4. Ear plugs for Coquí Frogs! Coqui frogs, a native of Puerto Rico bring a rich jungle sound. Guests often say that the sound really makes them feel that they are in the tropics. However, the frogs can be pretty loud during the night. This hasn't been issue for the majority of our guests, some people even claim it helps them sleep better. Other folks need earplugs at night! Earplugs are also needed when handling power tools for ear protection.
  5. Eco-Friendly Gadgets: We are trying our best to be an ecological low-impact farm. With this in mind, please bring items and gadgets that are solar rechargeable rather than just battery operated. We have no electrical outlets to recharge, so solar chargers are pretty much a must.
  6. Eco-Soaps and Detergents.  We encourage you to bring biodegradable eco soaps, eco laundry soap, eco shampoo, conditioner and non fluoridated toothpaste so as not to damage our ecosystem. Some consider this an excessive request, we do not. Our main focus in caretaking the 'Aina, is to protect it and keep it safe from man made damage as much as possible. You will be either washing personal clothing items by hand, or when we go weekly to the Laundromat in Kee'au.
  7. Earth Friendly Compost Toileting Items: We are living in the woods, so there are no formal bathrooms. We are using an earth friendly compost toileting system described in the Humanure Compost Toilet system Handbook. 
    No synthetic wipes can be used , so you will need to supply eco biodegradable toilet paper safe for septic systems. You'll need your own bucket with lid, toilet brush. Wal-Mart has them for less than $10.
  8. Synthetic Pillows. Due to our Rain forest climate, pillows tend to absorb moisture and get damp  and mold rather quickly. Unlike sheets and blankets, pillows are difficult to get the smell out so it's best to find a Mold and Mildew resistant pillow with a microfiber cover. You don't want to lay your head down on a damp pillow all night! If you have an extreme sensitivity or allergy to mold and mildew don't forget to bring your allergy medicines. Check sporting goods stores for one.
  9. Camping Gear & Weather: Our temperatures are mild for the winter, average 62°F, and summer nights average 77°F . So it's usually perfect sleeping all year long, but there are some chilly nights too.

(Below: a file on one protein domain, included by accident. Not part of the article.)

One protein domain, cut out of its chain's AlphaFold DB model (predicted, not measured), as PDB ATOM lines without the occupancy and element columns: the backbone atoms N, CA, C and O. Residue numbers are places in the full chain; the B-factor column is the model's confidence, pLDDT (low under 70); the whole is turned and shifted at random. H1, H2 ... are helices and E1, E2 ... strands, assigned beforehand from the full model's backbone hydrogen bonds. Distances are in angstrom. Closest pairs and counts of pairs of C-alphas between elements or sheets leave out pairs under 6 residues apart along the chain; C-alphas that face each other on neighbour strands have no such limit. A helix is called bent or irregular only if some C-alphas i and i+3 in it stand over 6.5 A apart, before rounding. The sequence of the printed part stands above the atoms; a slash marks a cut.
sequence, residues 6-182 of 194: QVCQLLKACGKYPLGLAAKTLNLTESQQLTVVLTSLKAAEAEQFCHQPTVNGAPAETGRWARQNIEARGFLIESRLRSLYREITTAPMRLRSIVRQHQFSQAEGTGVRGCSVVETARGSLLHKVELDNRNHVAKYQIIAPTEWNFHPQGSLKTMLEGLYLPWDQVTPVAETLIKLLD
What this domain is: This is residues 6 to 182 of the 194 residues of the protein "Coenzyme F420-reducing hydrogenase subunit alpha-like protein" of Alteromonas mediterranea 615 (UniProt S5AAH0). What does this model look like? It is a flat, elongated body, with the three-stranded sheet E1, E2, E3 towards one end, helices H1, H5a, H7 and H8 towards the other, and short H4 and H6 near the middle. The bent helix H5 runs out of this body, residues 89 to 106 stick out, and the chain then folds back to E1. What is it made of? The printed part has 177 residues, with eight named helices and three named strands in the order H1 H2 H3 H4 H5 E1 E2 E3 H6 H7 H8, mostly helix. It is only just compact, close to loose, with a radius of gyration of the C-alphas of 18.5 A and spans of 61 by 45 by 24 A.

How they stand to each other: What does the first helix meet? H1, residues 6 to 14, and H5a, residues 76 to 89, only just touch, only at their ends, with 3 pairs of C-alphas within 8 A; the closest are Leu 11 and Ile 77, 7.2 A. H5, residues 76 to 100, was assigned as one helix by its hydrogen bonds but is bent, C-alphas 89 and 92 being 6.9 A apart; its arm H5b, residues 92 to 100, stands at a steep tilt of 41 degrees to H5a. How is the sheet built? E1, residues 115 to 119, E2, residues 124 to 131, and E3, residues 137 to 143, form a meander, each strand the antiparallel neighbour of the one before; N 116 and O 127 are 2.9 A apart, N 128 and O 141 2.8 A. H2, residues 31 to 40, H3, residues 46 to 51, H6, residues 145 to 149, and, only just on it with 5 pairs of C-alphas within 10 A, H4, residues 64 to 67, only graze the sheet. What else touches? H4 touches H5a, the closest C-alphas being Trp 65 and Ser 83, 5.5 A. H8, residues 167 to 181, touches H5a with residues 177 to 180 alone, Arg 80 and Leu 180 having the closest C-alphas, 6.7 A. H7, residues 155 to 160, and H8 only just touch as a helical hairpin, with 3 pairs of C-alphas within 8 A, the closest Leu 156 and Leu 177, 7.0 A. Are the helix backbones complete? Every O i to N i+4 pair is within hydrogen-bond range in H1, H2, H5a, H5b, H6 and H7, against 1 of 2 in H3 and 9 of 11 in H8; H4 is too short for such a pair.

• Tent, Sleeping bag/bed roll mat, mattress (Make sure your tent is waterproofed and UV rated)
    • tarps to create dry tent space and cover
  10. Work Shoes ,Clothes & etc: Make sure you bring clothes you don't mind getting dirty or eventually throwing away.
  • Shoes - flip-flops, trashable sneakers, waterproof hiking boots, rubner boots are a must, water shoes
  • Wool or synthetic socks (3)
  • Fleece or hoodie jacket
  • Heavy duty pants, for leg protection while working
  • Shorts, summer wear, tank tops, trashable t-shirts, etc
  • Hats - work, sun, rain and bandana
  • Synthetic underwear, sports bras, t-shirts,etc.
  • Cold weather wear if you want to play in the snow at Mauna Kea, it's COLD up there!
  • Ditty bag for dirty laundry 

About Computers/Laptops. If you choose to bring your cell phone, laptop or electronics, we suggest your laptop cases and sleeves are rated for "moisture, shock and scratch" protection. We cannot be held responsible for any damages that occur to your personal items while on property that you choose to bring.

Charging: We do have a small charging station set up which may not always be available. It depends on the sun. You can purchase a Hawaiian Acres Associate Community Center Addon Membership $10 for the year, which includes one device to connect to WiFi there and charge anytime when they are open.

Other: In other words, if you feel you need it please bring it. We only supply the space for your tent, Propane for cooking, eating utensils, etc.This is a RAW living experience and won't always be comfortable or glamorous, but it is an exciting adventure! Everyone is responsible for their own comfort level and ability to assimilate to thus lifestyle. You are here to learn a different way of living which will be a culture shock at first. If you sincerely wish to live raw, please make the effort for your success.


It's suggested to take the first week, read the website, ask questions, work with the Director on projects to get acclimated to how things work here first. Things don't work the same here agriculturally or off grid like on the mainland.


Respecting the knowledge here the owner has before suggesting improvements, is the best way to learn something new. Staying open, teachable, and positive always works out for all.